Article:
I always try to have it with some other meat, e.g. bacon, minced beef, steak of some sort, or lamb chop, and topped off with a lightly fried egg.

I almost always have lambs liver. I believe that (given our modern world), the sheep is still the most "naturally" reared animal available, at least here (England). Still plenty of sheep out there nibbling grass in the fields.


(I don't eat huge amounts of bacon, but it's nice now and again; beef and lamb are my meats of choice).
 

Jenn

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Joined
Feb 24, 2013
Messages
1,035
Here in the US, some lamb is entirely grain fed. The larger farmers wean the lambs straight to grain by 6 weeks and only let the mothers eat grass after the lambs are pulled. Lamb is butchered young enough they can get away with it. Beef still has access to grass for the first 5-7 month at least.

I raise my own or don't eat it it for the most part.
 

montmorency

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Joined
Jul 14, 2013
Messages
255
Location
Oxfordshire, UK
Jenn said:
Here in the US, some lamb is entirely grain fed. The larger farmers wean the lambs straight to grain by 6 weeks and only let the mothers eat grass after the lambs are pulled. Lamb is butchered young enough they can get away with it. Beef still has access to grass for the first 5-7 month at least.

I raise my own or don't eat it it for the most part.


That sort of thing probably goes on here as well unfortunately, and I may be kidding myself because I can see sheep in the fields from time to time.

I did ask one seller at a farmer's market what they did in winter, and he said they had to give them grain, because even if they went out and ate in the field, they wouldn't be getting sufficient nutrition from the grass at that time of year.


Pretty cool that you can raise your own though! (at least some of the time).
 

Mittir

Member
Joined
Feb 20, 2013
Messages
2,034
Beebop said:
Liver pate/broth improver:

Chopped lamb's liver into small slices, pan fried quickly - 1 minute on each side.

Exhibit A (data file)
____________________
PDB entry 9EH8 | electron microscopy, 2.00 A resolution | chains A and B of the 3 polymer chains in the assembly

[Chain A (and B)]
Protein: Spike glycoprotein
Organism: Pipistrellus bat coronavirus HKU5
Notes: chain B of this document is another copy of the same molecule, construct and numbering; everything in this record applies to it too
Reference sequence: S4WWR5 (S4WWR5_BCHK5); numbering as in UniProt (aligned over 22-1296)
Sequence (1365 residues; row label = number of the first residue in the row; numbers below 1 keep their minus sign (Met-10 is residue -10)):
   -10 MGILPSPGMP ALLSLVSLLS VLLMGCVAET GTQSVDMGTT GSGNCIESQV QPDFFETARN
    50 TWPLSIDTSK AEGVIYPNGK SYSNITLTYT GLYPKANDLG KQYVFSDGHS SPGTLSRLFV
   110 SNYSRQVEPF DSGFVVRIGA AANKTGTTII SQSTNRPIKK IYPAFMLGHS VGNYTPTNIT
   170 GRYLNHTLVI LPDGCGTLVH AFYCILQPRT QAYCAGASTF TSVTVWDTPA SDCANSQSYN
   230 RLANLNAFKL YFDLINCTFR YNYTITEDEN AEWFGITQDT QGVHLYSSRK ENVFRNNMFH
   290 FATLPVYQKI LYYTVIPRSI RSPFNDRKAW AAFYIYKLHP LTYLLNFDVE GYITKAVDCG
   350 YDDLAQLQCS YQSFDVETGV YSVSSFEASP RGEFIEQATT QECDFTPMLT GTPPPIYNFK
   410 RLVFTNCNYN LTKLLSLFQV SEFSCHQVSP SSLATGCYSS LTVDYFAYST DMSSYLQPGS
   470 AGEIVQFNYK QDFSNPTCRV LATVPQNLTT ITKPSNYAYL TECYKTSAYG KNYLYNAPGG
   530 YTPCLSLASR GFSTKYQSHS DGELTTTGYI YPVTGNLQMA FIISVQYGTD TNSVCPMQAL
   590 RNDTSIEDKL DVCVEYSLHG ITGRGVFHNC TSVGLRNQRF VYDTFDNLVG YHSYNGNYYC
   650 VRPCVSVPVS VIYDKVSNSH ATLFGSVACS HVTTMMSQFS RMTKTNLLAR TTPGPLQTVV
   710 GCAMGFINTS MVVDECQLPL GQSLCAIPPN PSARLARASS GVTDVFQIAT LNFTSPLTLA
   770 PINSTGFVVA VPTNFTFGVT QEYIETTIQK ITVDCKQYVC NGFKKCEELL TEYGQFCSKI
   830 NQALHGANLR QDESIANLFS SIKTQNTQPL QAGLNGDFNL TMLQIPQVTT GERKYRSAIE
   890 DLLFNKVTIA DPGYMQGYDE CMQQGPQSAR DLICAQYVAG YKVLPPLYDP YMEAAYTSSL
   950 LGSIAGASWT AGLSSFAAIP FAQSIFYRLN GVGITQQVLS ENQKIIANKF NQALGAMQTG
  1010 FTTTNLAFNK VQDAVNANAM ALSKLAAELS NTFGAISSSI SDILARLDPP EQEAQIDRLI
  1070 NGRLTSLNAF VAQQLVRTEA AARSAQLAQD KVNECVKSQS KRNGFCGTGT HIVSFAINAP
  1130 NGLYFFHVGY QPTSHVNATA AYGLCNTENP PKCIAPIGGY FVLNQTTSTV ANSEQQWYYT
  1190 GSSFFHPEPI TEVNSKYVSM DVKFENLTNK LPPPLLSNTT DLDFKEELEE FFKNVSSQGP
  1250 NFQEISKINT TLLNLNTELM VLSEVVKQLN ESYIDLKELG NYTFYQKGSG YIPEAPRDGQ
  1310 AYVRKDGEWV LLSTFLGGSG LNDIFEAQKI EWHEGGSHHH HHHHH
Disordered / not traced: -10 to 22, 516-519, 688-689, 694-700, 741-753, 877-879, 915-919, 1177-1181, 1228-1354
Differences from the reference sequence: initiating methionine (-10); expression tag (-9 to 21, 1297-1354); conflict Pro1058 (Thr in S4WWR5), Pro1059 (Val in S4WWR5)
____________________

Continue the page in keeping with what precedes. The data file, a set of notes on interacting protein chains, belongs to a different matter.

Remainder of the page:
Fried two large onions until sweet and caramelized
Fried some mushrooms
Added lots of butter, CO, salt, and some sugar, kept adding these ingredients until it tasted 'right'

Blended with hand blender - hey presto!

You could just eat it as pate, but instead I added two spoonfuls of it to my bone broth every day and it made it the tastiest, most delicious broth I've ever had. I also tried adding some passata to this pate/broth concoction and this was also completely delicious.

Did not taste like liver.

p.s. onion, mushroom etc could be ommitted

I was looking for a liver pate recipe and tried this without mushrooms.
I added some chilli sauce and honey instead of sugar. I was extremely surprised.
It does not taste like liver. It taste wonderful.
I used wheat crackers, next time i will try with rice crackers.
I think simplicity of the recipe and addition of honey made a big difference.
People who don't find liver appetizing can try this recipe.
 

Blossom

Moderator
Joined
Nov 23, 2013
Messages
9,595
Location
Indiana USA
Mittir said:
Beebop said:
Liver pate/broth improver:

Chopped lamb's liver into small slices, pan fried quickly - 1 minute on each side.
Fried two large onions until sweet and caramelized
Fried some mushrooms
Added lots of butter, CO, salt, and some sugar, kept adding these ingredients until it tasted 'right'

Blended with hand blender - hey presto!

You could just eat it as pate, but instead I added two spoonfuls of it to my bone broth every day and it made it the tastiest, most delicious broth I've ever had. I also tried adding some passata to this pate/broth concoction and this was also completely delicious.

Did not taste like liver.

p.s. onion, mushroom etc could be ommitted

I was looking for a liver pate recipe and tried this without mushrooms.
I added some chilli sauce and honey instead of sugar. I was extremely surprised.
It does not taste like liver. It taste wonderful.
I used wheat crackers, next time i will try with rice crackers.
I think simplicity of the recipe and addition of honey made a big difference.
People who don't find liver appetizing can try this recipe.
Edward and Sons makes a simple rice cracker called Brown rice snaps that are only rice flour and water for the ingredients and they are organic too. I just thought I'd pass that along since it is sometimes hard to find crackers without numerous stomach upsetting ingredients(for me anyway). They usually have them at most health food retailers.
 

Philomath

Member
Joined
May 23, 2013
Messages
722
Age
52
Location
Chicagoland
One thing I've not read here is HOW to fry liver. I was always over-cooking it which gives it that heavy metallic/liver taste and "grainy" texture. My dad, a former chef, said it should be cooked like a pancake... Just a minute or two on each side. It should be pink on the inside but not purple.
This is easier to accomplish when the liver is evenly sliced.
It's amazing how much better it tastes. Saute in butter, add salt, garlic and onion.... much better!
 
Joined
Nov 26, 2013
Messages
7,367
If you float it in butter it will stay creamy.